Since 1990, at least 70% of overall UK fish stocks have declined in their reproductive capacity and have been harvested unsustainably. The situation varies widely between species. In 2005, only 65% of assessed UK fish stocks (largely whitefish) were fished sustainably and only 35% of fish stocks around the UK were at full reproductive capacity. In 1998, UK vessels landed £137 million of cod and haddock (about 25% of UK landings by value), but this fell to just £70 million in 2002.

Find out more about sea fisheries


About 80% of marine pollution comes from land-based activities. Pollutants enter the sea through direct discharges of effluents, land run-off (mainly via rivers), or pollution from the air. Some pollutants introduced into the marine environment can have toxic effects and lead to obvious declines in species. For example, anti-foulant paint used on the hulls of boats caused severe damage to non-target species in the wider marine environment. Particularly noticeable was that female dog whelks, exposed to TBT, developed male sex characteristics.

Other pollutants have the potential to stimulate changes which degrade ecosystems and lead to adverse effects on habitats and species. Excess nutrients are a good example as this can lead to excessive growth of dense algal mats which blanket the seabed and foreshore. There is also concern about the masses of marine garbage far out at sea. Sea turtles can die from eating plastic bags mistaking them for jellyfish.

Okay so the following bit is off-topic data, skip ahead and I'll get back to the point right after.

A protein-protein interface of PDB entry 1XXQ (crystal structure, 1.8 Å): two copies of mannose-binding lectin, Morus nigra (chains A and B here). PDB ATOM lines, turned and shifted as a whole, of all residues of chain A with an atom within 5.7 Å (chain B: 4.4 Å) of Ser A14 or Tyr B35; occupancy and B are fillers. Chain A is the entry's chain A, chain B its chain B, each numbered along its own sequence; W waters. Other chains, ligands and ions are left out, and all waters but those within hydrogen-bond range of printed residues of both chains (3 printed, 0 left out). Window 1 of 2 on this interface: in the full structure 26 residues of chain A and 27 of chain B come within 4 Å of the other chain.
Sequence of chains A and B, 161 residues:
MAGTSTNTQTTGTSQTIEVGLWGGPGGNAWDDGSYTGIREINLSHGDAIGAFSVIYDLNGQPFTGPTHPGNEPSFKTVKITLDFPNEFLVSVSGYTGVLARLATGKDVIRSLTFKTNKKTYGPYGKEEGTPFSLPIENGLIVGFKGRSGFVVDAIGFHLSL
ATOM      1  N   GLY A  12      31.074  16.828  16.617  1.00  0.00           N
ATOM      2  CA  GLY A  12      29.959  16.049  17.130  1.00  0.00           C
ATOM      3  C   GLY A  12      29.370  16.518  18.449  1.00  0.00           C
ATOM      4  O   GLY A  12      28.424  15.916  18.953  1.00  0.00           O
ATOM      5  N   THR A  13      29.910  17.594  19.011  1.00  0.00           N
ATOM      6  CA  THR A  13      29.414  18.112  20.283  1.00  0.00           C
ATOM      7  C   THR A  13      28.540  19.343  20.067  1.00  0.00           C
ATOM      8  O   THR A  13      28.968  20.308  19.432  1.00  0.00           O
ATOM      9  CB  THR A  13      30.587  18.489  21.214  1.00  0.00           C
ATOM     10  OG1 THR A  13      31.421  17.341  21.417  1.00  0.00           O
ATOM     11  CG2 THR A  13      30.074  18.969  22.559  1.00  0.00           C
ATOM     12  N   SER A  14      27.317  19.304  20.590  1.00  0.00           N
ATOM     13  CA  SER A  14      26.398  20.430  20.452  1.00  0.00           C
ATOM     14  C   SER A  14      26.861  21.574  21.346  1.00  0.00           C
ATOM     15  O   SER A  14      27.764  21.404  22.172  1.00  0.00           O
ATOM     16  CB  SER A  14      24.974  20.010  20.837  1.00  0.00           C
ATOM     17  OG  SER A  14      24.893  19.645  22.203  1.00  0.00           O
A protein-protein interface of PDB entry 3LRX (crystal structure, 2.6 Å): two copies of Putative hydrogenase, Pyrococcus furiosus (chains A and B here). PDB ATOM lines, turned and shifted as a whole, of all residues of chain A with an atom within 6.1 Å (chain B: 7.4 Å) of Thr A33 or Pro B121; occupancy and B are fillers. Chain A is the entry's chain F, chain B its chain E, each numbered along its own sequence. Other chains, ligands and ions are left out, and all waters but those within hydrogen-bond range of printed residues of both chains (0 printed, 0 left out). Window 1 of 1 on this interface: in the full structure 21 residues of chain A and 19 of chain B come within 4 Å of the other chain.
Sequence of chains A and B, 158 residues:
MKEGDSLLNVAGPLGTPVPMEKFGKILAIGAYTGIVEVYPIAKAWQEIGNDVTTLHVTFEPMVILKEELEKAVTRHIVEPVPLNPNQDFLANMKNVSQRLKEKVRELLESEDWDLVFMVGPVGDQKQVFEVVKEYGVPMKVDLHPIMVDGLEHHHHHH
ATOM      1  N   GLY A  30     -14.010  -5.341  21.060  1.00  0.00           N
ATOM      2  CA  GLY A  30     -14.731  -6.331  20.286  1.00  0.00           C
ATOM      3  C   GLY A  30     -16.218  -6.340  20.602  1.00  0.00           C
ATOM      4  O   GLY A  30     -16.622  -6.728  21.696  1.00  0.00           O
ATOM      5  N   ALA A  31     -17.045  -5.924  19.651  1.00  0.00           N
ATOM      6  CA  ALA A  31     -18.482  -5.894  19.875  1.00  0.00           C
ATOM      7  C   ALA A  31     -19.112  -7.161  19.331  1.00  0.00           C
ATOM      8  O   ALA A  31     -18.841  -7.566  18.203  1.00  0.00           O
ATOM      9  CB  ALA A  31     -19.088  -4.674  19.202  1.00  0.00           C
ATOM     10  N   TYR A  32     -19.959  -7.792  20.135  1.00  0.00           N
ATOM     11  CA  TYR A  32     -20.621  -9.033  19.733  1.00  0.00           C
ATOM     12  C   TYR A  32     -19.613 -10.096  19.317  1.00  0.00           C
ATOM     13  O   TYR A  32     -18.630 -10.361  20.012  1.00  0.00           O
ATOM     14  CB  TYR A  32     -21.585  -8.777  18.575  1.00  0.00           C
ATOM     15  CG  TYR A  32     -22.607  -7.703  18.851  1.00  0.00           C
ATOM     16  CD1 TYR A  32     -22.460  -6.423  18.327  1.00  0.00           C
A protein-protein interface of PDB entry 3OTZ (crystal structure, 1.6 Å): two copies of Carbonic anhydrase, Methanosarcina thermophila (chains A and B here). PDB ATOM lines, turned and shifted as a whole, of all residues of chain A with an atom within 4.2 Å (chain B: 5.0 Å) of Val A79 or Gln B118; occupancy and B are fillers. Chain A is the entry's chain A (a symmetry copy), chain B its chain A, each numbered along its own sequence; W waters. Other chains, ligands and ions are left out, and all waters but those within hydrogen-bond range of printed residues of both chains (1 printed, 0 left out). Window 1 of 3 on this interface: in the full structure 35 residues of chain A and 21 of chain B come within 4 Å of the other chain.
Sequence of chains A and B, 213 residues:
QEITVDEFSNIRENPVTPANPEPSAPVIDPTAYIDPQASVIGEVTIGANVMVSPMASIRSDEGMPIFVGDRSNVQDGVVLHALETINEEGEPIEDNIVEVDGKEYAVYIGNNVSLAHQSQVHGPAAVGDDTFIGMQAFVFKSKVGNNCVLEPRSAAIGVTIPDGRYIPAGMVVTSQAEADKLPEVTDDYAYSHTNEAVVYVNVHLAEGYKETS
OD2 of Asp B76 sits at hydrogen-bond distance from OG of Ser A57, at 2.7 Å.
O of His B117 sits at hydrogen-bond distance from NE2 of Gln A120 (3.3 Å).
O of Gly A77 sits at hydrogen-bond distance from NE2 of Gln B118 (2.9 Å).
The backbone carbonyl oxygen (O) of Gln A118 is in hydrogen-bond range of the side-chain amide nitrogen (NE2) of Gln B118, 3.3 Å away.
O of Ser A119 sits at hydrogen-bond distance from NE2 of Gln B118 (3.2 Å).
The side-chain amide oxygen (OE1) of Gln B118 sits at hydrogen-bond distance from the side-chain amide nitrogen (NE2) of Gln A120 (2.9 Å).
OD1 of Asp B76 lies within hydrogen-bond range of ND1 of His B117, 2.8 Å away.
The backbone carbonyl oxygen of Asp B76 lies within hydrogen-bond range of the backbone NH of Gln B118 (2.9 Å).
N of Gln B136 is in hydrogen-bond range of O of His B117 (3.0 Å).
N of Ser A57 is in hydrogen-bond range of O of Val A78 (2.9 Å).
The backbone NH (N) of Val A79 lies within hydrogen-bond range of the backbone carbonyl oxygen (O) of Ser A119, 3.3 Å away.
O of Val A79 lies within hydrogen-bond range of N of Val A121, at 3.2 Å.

Marine incidents

Sometimes marine incidents such as an oil spill from a ship can cause significant pollution to the marine environment. The MSC Napoli incident that occurred in January 2007, is one example. The grounding of this container ship resulted in pollution from oil impacting seabirds and a risk to the benthic environment. Natural England commissioned two benthic surveys and an analysis of the dead oiled birds as a result of this incident.

PREMIAM (Pollution Response in Emergencies: Marine Impact Assessment and Monitoring) programme

Natural England is a partner in the development of the Cefas* led PREMIAM (Pollution Response in Emergencies: Marine Impact Assessment and Monitoring) programme. The PREMIAM programmeexternal link aims to provide a co-ordinated framework for marine monitoring following chemical or oil spills and will fulfill two objectives:

  1. The development of marine assessment and monitoring guidelines (The PREMIAM Plan)

  2. The development and maintenance of a network of scientific and logistical partners to deliver the plan (The PREMIAM Network).premiamlogo

* Cefas - Centre for Environment, Fisheries and Aquaculture Science

Non-native species

The introduction of aquatic species (knowingly or accidentally) to ecosystems outside their normal range and distribution can threaten native species and their habitats. For example, the marine non-native slipper limpet (Crepidula fornicata) introduced into England in the late 19th century from North America has successfully outcompeted native invertebrates.

Find out more about non-native species and their effect on the environment.

  • Shore Thing

    We know that our seas are changing; by 2050 the temperature of our coastal waters could rise by 20C and marine species are on the move right now.